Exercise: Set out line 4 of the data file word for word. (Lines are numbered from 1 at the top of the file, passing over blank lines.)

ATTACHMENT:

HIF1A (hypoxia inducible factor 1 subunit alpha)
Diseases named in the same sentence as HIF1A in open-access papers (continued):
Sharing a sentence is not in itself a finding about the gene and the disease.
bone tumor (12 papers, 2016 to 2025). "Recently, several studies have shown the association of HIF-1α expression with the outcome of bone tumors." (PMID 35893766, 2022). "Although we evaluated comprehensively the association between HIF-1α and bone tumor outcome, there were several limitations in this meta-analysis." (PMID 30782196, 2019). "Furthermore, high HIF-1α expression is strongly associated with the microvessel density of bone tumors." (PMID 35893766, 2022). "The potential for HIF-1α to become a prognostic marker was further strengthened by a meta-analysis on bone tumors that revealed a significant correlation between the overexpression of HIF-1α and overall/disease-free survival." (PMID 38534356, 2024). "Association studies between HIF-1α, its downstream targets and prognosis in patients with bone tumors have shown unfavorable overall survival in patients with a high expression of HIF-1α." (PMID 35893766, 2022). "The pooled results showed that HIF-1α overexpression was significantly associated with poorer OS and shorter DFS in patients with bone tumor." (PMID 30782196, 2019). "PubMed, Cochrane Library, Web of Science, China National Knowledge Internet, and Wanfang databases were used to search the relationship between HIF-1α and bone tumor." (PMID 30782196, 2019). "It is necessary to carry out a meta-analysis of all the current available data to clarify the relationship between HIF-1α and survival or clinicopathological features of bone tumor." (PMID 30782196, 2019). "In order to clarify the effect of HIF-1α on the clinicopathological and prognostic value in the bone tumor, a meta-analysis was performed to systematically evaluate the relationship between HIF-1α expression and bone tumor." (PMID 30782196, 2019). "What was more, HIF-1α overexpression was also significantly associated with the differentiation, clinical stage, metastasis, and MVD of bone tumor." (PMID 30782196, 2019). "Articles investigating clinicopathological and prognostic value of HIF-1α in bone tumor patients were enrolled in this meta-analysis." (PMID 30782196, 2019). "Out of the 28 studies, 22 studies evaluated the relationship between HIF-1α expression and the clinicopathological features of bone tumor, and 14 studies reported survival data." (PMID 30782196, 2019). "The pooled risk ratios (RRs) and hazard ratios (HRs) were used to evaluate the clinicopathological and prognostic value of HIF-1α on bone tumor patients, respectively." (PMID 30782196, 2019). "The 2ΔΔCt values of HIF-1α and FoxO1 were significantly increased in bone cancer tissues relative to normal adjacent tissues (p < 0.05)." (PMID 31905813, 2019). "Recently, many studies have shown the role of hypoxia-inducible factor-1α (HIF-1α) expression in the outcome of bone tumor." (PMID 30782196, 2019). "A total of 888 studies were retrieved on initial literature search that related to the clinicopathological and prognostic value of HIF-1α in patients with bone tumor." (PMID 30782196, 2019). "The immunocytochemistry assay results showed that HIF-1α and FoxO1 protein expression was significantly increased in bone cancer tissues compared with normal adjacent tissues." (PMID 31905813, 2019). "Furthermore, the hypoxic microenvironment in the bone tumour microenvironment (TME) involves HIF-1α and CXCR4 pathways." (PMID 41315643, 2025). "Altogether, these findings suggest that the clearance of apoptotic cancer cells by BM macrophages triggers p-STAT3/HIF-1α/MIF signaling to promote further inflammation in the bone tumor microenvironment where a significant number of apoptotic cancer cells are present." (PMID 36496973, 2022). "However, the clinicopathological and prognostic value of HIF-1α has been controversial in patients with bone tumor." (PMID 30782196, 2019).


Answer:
bone tumor (12 papers, 2016 to 2025). "Recently, several studies have shown the association of HIF-1α expression with the outcome of bone tumors." (PMID 35893766, 2022). "Although we evaluated comprehensively the association between HIF-1α and bone tumor outcome, there were several limitations in this meta-analysis." (PMID 30782196, 2019). "Furthermore, high HIF-1α expression is strongly associated with the microvessel density of bone tumors." (PMID 35893766, 2022). "The potential for HIF-1α to become a prognostic marker was further strengthened by a meta-analysis on bone tumors that revealed a significant correlation between the overexpression of HIF-1α and overall/disease-free survival." (PMID 38534356, 2024). "Association studies between HIF-1α, its downstream targets and prognosis in patients with bone tumors have shown unfavorable overall survival in patients with a high expression of HIF-1α." (PMID 35893766, 2022). "The pooled results showed that HIF-1α overexpression was significantly associated with poorer OS and shorter DFS in patients with bone tumor." (PMID 30782196, 2019). "PubMed, Cochrane Library, Web of Science, China National Knowledge Internet, and Wanfang databases were used to search the relationship between HIF-1α and bone tumor." (PMID 30782196, 2019). "It is necessary to carry out a meta-analysis of all the current available data to clarify the relationship between HIF-1α and survival or clinicopathological features of bone tumor." (PMID 30782196, 2019). "In order to clarify the effect of HIF-1α on the clinicopathological and prognostic value in the bone tumor, a meta-analysis was performed to systematically evaluate the relationship between HIF-1α expression and bone tumor." (PMID 30782196, 2019). "What was more, HIF-1α overexpression was also significantly associated with the differentiation, clinical stage, metastasis, and MVD of bone tumor." (PMID 30782196, 2019). "Articles investigating clinicopathological and prognostic value of HIF-1α in bone tumor patients were enrolled in this meta-analysis." (PMID 30782196, 2019). "Out of the 28 studies, 22 studies evaluated the relationship between HIF-1α expression and the clinicopathological features of bone tumor, and 14 studies reported survival data." (PMID 30782196, 2019). "The pooled risk ratios (RRs) and hazard ratios (HRs) were used to evaluate the clinicopathological and prognostic value of HIF-1α on bone tumor patients, respectively." (PMID 30782196, 2019). "The 2ΔΔCt values of HIF-1α and FoxO1 were significantly increased in bone cancer tissues relative to normal adjacent tissues (p < 0.05)." (PMID 31905813, 2019). "Recently, many studies have shown the role of hypoxia-inducible factor-1α (HIF-1α) expression in the outcome of bone tumor." (PMID 30782196, 2019). "A total of 888 studies were retrieved on initial literature search that related to the clinicopathological and prognostic value of HIF-1α in patients with bone tumor." (PMID 30782196, 2019). "The immunocytochemistry assay results showed that HIF-1α and FoxO1 protein expression was significantly increased in bone cancer tissues compared with normal adjacent tissues." (PMID 31905813, 2019). "Furthermore, the hypoxic microenvironment in the bone tumour microenvironment (TME) involves HIF-1α and CXCR4 pathways." (PMID 41315643, 2025). "Altogether, these findings suggest that the clearance of apoptotic cancer cells by BM macrophages triggers p-STAT3/HIF-1α/MIF signaling to promote further inflammation in the bone tumor microenvironment where a significant number of apoptotic cancer cells are present." (PMID 36496973, 2022). "However, the clinicopathological and prognostic value of HIF-1α has been controversial in patients with bone tumor." (PMID 30782196, 2019).